All this helps ensure ByteDance is not, in contrast to many Chinese tech upstarts, in hock to Alibaba, Baidu and Tencent—which is handy, for Bytedance competes with China’s tech titans for ad revenue. It makes most of its money selling ads in its two main Chinese apps: Douyin, a Chinese TikTok, and Toutiao, a multimedia-and-news app akin to Facebook’s newsfeed (its WeChat rival, Duoshan, disappointed).

How much money it makes, exactly, is unclear: as a private company Bytedance does not publish its accounts. But leaks and statements from investors put last year’s revenue at between 104bn yuan and 140bn yuan ($15bn-20bn), more than Uber, Snapchat and Twitter combined. Its ad revenues in China surpassed Tencent’s and Baidu’s and now trail only those of Alibaba. It reportedly turned a profit in June 2019, a feat in the world of loss-making unicorns.

If the firm generates $25bn in sales this year, as it is expected to despite covid-19, it will have done so three years faster than Facebook. It is the only big Chinese firm whose share of the domestic advertising market is growing fast, from 9% to 17% in 2019, according to Bernstein, a research firm. A recently launched advertising network, Pangle, which lets advertisers reach consumers across any of its non-Chinese apps, may at last help it monetise TikTok.

No wonder American rivals are trying to clip its wings. Facebook’s TikTok clone, Lasso, has flopped. YouTube is said to be developing another (called Shorts). But the biggest threat has emerged in the form of America’s government, wary of China’s rise in any sphere.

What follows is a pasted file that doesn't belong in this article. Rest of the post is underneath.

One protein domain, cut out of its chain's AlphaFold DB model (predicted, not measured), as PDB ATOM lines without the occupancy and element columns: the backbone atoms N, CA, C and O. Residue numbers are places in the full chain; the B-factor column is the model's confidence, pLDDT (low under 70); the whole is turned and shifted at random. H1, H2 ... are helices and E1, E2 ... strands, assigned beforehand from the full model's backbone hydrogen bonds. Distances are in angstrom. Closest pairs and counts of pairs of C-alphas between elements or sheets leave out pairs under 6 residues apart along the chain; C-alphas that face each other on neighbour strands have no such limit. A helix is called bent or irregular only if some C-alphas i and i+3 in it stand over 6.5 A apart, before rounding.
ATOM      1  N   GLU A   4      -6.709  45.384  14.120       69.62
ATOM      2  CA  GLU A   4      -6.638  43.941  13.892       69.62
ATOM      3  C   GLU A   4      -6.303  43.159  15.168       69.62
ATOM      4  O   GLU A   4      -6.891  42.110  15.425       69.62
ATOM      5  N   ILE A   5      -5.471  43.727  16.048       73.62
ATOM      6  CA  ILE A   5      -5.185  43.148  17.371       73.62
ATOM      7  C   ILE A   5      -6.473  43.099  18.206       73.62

Politicians in Washington fear that data on American users is being handed to Beijing; that Chinese algorithm designers are infecting impressionable Western youngsters with communist propaganda; and that ByteDance content is censored in line with party whims. In March two Republican senators introduced a bill that would ban TikTok from all government devices. The Committee on Foreign Investment in the United States (CFIUS) is reviewing ByteDance’s acquisition in 2018 of Musical.ly, another app, which had 60m users in America and Europe.

In statements, TikTok has said that it stores all American “user data in the United States” and that its American operations are “not influenced by any foreign government, including the Chinese government”. The firm is trying to mollify critics and has hired prominent security and legal experts in America to help it. Last month it opened a “transparency centre” in Los Angeles, where it promises to share information about its content-moderation, privacy and security controls, and said it would stop using moderators in China to handle content from users outside the country.

That, most lawyers and technologists reckon, may help get CFIUS off its back. Listing ByteDance in Hong Kong, which is under consideration, may also foster trust. So would anointing a non-Chinese successor—though, at 37, Mr Zhang may not be ready to retire. As a last resort, he is said to be willing to contemplate spinning TikTok off. That would cement the digital divide between China and the West—until another hit ByteDance app tries to bridge it. ■

This article appeared in the Business section of the print edition under the headline "Unabashed"